New Look, New Features

Icons! Icons! Icons! They are all different! Every. Single. One. Autodesk has revamped every button and clickable graphic in AutoCAD® 2019. It has a new flat design that is intended to display more clearly on higher resolution monitors.

One of the more interesting, and perhaps more useful, updates is the new Drawing Compare tool. This tool will come in handy. It looks at the linework between two files and displays what is different. If the linework is the same it will be grayed out. The differences will be either red or green, depending on the file to which it belongs. It makes drawing differences easier to determine in an easy-to-see visual display.

Go to the Application Menu when you don’t have a file open. If you have a file open, then go to Drawing Utilities to start the DWG Compare tool. The tool is also accessible from the ribbon in the Collaborate panel. There are two new commands and 15 system variables to go along with this tool. COMPARE is the actual command. COMPAREINFO will display the dialog with information about the two compared files.

Figure 1: The grayed out linework is the same. The red and green linework indicates what is different.

Another new tool is the Shared Views feature. It extracts and stores data from your file into the cloud and provides a sharable link for others to view the drawing. Whoever receives the link will be able to view, review, measure, comment, and markup the drawing from Autodesk Viewer in their web browser. Shared Views allows you to share your drawings with others without having to release your CAD files.

The reviewer can access your drawings from their computer, tablet or mobile device. Once they have provided feedback, you will be able to see their markups from within AutoCAD. To create Shared Views, you must have, and be signed into, your Autodesk account and be a subscription member. CAD Managers who run a multi-license account for a company can grant or restrict access to the company users as they see fit.

The Shared Views commands are based in a palette, which can be accessed via the Collaborate panel on the ribbon. This palette will display the views from the current file that have been shared. This palette also provides the controls for the shared links, control of the views themselves, as well as responses or comments from those who have reviewed the shared files.

Figure 2: Access the Shared Views commands via the Application menu.

Views and Viewports have been refreshed and are a bit easier to create and use. A new Named Views panel has been added to the View tab on the ribbon, making it easier to create, restore, and edit named views. This provides a simpler version of the New View/Shot Properties dialog box, providing the basic controls that are more commonly used.

Many times a named view is created that is intended to fill in a viewport. It makes creating the view in a viewport easier. Now you can make a viewport from a named view. This saves several steps in drawing creation. Go to the contextual Layout ribbon tab (when a layout tab is activated) and use the Insert View tool. Select the named view you want to use and place it into your layout. A preview of the view will be displayed, providing a visual guide that will assist you in placing the view on the drawing.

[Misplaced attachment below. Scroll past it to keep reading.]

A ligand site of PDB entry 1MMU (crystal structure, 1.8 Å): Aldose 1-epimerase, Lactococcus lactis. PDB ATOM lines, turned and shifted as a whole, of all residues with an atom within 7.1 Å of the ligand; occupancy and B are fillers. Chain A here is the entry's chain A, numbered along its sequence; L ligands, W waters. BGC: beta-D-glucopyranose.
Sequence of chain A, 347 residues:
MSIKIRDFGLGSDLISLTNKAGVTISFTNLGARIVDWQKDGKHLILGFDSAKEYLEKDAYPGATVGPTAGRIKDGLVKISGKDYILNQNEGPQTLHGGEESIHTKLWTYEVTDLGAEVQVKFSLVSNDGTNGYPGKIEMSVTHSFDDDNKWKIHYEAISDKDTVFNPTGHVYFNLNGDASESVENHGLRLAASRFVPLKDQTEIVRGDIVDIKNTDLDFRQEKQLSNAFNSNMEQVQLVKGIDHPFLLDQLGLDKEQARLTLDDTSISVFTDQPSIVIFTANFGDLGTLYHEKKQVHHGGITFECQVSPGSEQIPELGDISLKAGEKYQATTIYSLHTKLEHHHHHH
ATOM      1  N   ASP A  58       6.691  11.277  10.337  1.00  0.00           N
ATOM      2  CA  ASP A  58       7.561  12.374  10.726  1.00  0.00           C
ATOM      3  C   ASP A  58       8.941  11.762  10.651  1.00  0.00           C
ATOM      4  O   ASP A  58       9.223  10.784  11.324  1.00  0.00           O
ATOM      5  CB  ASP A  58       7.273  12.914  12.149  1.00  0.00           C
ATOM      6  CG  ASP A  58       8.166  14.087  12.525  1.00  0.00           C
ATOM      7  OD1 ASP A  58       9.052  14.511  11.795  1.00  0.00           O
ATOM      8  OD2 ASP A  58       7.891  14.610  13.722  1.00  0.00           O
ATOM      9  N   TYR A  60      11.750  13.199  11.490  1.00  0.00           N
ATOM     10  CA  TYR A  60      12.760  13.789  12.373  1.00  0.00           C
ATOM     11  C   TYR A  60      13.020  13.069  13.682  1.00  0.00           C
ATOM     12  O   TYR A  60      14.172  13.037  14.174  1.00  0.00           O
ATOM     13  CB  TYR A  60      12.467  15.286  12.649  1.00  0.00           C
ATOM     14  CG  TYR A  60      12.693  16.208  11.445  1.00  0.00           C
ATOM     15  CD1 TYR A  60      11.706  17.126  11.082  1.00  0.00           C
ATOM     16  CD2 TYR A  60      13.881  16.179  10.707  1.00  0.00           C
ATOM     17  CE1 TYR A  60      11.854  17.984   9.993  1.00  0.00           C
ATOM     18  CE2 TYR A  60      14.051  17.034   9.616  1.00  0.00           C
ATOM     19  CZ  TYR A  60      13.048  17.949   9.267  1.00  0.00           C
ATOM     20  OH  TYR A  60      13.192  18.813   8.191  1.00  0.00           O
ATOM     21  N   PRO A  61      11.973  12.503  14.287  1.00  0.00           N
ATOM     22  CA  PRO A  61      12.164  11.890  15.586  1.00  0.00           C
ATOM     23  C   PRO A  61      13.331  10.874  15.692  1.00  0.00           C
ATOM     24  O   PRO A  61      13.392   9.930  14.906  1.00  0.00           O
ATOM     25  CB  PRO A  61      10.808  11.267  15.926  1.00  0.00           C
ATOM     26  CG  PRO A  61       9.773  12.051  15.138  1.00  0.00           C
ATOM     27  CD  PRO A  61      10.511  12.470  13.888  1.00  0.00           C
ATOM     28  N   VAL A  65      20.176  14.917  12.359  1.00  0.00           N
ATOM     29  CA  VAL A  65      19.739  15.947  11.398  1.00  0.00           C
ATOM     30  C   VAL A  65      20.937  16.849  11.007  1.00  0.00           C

Figure 3: Easily access the view controls in the new dropdown on the ribbon.

Viewports are a bit easier to update. They have built-in grips for editing that will allow you to change the scale quickly.

There is a New View tool that will quickly create a viewport by allowing you to select the area in model space to be displayed and creating a viewport of that view.

Have you ever had trouble getting your drawings to print the way you want because somebody didn't follow standards? Or maybe you received CAD files from an outside vendor? The Layer Properties Manager has a new status icon that shows when an Xref layer contains an override.

There is also a toggle switch to sort the layers according to overrides. Now, if you right-click on a layer you have the option to reset the layer to match what is in the Xref file. Very handy. There is also the option to remove layer overrides in the command line when using -LAYER.

Figure 4: A mouse-over will show what has been overridden in each layer.

The layer setting dialog box is updated (changed) to include new tools for managing Xref layer properties. You get to it from the settings icon in the Layer Manager. The Visretain settings are there now and the new ability to treat Xref layer objects as bylayer regardless of the object settings allows you to override object overrides and display the objects in your drawing as you like. This is huge for those who work with third-party CAD files often. There is a new XREFLAYER system variable that forces Xref files to a specified layer when inserted into a drawing. No longer will an Xref be on the wrong layer.

Behind-the-scenes tweaking promises faster performance during use. It also now supports higher resolution monitors for 4K support.

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